1. For the remark on Exodus outselling Gone with the Wind, see Otto Preminger, CBC radio interview, 24 February 1961, reprinted in Gerald Pratley, The Cinema of Otto Preminger (New York: Barnes, 1971), 133; the 2,500-a-day figure occurred in February 1959 (Publishers Weekly, 9 March 1959). Exodus reached the top spot on the New York Times best-seller list on 17 May 1959, eight months after its debut.
2. Sales figures for QB VII come from the president of Doubleday, John T. Sargent, in a letter dated 15 March 1971 to Herb Schlosberg, Uris’s business manager (copy in the Library of Congress). In April 1974, just before QB VII was to be shown as a televised miniseries, Bantam Books reprinted a further 300,000 paperback copies (John Bear, The #1 New York Times Best Seller [Berkeley, Calif.: Ten Speed Press, 1992], 113, 137).
3. Quoted in Thomas A. Larkin, “A Talk with Uris,” Scáthán, July 1995. This is a Celtic literary and news magazine.
4. Leon Uris to William Uris, 10 July 1957, box 137, folder 8, Leon Uris Archive, Harry Ransom Humanities Research Center, University of Texas, Austin (hereafter cited as Uris Archive).
5. Leon Uris to William Uris, 17 July 1957, box 137, folder 8, Uris Archive.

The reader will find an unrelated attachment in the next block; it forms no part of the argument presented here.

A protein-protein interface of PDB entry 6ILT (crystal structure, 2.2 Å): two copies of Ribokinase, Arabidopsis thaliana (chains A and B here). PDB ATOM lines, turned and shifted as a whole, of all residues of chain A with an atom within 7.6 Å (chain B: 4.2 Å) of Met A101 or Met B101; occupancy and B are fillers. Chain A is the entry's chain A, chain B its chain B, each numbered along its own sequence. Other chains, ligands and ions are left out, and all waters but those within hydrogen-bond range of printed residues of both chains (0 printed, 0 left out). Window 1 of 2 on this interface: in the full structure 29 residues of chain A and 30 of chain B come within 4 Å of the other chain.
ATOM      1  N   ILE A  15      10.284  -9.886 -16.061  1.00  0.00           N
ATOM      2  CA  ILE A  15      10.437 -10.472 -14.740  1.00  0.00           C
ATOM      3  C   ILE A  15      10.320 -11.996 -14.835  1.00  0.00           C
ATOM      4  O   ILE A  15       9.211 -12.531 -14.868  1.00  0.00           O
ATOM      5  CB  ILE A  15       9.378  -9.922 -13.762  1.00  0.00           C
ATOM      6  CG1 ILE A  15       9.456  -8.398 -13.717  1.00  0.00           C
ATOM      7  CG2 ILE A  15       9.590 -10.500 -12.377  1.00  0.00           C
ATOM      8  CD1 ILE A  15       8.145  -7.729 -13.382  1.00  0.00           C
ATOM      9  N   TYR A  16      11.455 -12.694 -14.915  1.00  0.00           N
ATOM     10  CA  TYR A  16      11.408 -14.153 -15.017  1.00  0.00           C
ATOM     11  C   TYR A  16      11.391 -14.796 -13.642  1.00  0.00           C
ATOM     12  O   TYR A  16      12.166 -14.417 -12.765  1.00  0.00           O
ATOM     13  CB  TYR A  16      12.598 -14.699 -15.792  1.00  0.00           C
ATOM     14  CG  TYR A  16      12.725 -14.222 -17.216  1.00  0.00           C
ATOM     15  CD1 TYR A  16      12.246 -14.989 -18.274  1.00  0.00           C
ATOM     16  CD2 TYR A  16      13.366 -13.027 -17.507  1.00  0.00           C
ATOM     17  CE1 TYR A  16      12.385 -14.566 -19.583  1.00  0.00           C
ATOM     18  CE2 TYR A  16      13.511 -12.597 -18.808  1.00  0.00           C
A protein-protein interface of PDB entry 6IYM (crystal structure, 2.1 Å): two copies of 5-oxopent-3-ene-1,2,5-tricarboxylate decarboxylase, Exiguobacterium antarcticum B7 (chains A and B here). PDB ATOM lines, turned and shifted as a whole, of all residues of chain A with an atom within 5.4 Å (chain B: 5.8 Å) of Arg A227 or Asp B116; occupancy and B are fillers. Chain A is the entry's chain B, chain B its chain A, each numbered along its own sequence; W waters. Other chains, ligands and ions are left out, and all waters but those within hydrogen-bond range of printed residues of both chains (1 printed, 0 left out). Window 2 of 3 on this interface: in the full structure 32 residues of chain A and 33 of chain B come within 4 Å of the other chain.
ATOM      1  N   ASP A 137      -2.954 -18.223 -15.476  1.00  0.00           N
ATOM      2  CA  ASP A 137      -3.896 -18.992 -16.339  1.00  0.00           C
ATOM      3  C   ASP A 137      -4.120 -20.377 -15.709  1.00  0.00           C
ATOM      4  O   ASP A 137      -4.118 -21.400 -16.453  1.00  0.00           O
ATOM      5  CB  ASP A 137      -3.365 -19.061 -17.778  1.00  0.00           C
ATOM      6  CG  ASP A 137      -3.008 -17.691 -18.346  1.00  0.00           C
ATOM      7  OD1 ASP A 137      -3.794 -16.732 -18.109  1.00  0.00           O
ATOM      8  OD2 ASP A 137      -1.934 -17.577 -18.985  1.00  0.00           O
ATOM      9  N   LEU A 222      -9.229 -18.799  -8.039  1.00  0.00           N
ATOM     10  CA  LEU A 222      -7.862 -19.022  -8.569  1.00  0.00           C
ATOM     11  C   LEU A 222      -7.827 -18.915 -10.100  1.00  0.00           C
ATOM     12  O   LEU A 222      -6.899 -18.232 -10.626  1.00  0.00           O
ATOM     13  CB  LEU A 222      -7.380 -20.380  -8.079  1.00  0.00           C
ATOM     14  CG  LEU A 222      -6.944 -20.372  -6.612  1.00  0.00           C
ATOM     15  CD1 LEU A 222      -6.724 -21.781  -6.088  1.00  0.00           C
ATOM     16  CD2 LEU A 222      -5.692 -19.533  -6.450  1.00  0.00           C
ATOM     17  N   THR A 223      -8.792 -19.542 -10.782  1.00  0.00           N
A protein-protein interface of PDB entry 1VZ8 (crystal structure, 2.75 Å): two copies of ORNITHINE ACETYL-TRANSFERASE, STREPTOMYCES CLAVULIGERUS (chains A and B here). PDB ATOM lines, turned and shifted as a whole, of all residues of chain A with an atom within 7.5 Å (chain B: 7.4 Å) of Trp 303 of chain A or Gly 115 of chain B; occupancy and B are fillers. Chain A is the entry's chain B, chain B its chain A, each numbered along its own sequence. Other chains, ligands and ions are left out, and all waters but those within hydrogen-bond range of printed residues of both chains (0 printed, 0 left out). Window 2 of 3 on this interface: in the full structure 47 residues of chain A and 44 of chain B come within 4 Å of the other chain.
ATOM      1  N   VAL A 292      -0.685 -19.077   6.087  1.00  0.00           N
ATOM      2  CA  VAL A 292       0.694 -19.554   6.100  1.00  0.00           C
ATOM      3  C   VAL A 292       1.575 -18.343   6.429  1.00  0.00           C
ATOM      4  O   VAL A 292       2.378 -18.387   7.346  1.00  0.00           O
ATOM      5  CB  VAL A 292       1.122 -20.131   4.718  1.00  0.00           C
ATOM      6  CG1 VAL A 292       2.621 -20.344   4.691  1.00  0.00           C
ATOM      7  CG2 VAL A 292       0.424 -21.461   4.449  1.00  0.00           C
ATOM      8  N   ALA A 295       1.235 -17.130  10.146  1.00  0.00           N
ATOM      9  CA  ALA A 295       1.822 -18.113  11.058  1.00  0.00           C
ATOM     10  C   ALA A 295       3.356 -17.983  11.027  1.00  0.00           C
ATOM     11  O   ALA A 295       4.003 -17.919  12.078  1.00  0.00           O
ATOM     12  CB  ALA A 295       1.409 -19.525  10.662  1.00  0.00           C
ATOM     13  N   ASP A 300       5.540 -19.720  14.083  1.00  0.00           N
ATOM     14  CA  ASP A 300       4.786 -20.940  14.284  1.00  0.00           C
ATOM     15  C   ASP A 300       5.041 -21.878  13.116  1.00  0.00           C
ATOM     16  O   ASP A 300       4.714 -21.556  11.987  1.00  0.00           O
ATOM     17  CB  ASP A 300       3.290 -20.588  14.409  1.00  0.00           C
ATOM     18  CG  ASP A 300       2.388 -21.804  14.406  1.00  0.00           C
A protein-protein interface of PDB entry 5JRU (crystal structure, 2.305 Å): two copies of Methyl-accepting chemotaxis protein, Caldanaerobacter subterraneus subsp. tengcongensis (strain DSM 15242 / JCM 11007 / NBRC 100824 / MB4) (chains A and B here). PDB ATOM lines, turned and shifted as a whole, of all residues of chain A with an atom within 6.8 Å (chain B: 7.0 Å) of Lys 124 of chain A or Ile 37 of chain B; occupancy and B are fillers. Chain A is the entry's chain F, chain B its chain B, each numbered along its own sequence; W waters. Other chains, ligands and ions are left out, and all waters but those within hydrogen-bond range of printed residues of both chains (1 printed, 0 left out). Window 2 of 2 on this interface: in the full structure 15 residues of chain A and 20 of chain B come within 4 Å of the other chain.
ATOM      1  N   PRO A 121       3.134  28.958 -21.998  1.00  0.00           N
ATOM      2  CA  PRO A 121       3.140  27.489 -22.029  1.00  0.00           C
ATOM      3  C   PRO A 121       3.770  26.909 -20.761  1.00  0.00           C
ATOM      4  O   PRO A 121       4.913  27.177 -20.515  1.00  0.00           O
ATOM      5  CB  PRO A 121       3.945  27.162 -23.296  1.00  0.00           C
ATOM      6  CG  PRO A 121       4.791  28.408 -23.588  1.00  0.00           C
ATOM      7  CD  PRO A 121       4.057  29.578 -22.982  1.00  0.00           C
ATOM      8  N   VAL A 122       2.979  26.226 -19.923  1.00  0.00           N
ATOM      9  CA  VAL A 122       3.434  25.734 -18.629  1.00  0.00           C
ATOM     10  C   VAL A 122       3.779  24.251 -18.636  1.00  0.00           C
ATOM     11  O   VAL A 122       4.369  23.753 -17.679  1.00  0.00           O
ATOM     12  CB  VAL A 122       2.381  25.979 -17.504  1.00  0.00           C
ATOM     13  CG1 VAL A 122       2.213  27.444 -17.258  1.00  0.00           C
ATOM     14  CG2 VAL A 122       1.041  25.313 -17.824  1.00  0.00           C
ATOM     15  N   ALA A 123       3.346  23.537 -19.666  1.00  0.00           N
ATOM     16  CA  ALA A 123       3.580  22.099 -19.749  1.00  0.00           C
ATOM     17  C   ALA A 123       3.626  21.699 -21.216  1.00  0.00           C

7. William S. Burroughs, “Screenwriting and the Potentials of Cinema,” in Writing in a Film Age: Essays by Contemporary Novelists, ed. Keith Cohen, 77 (Niwot: Univ. Press of Colorado, 1991).
8. Shakespeare, The Merchant of Venice, act 1, scene 3, line 107. Uris opposed the view of Abram Leon Sachar, the author of The Jew in the Contemporary World: Sufferance Is the Badge (New York: Knopf, 1939), who wrote: “It is stupid to call upon Jews to show their indomitable fortitude by defiance in lands where all groups have been beaten and cowed into submission” (573). Tragically, given the events that were soon to unfold, he added: “He [the Jew] can bear his fate … very much Better when he knows that he is an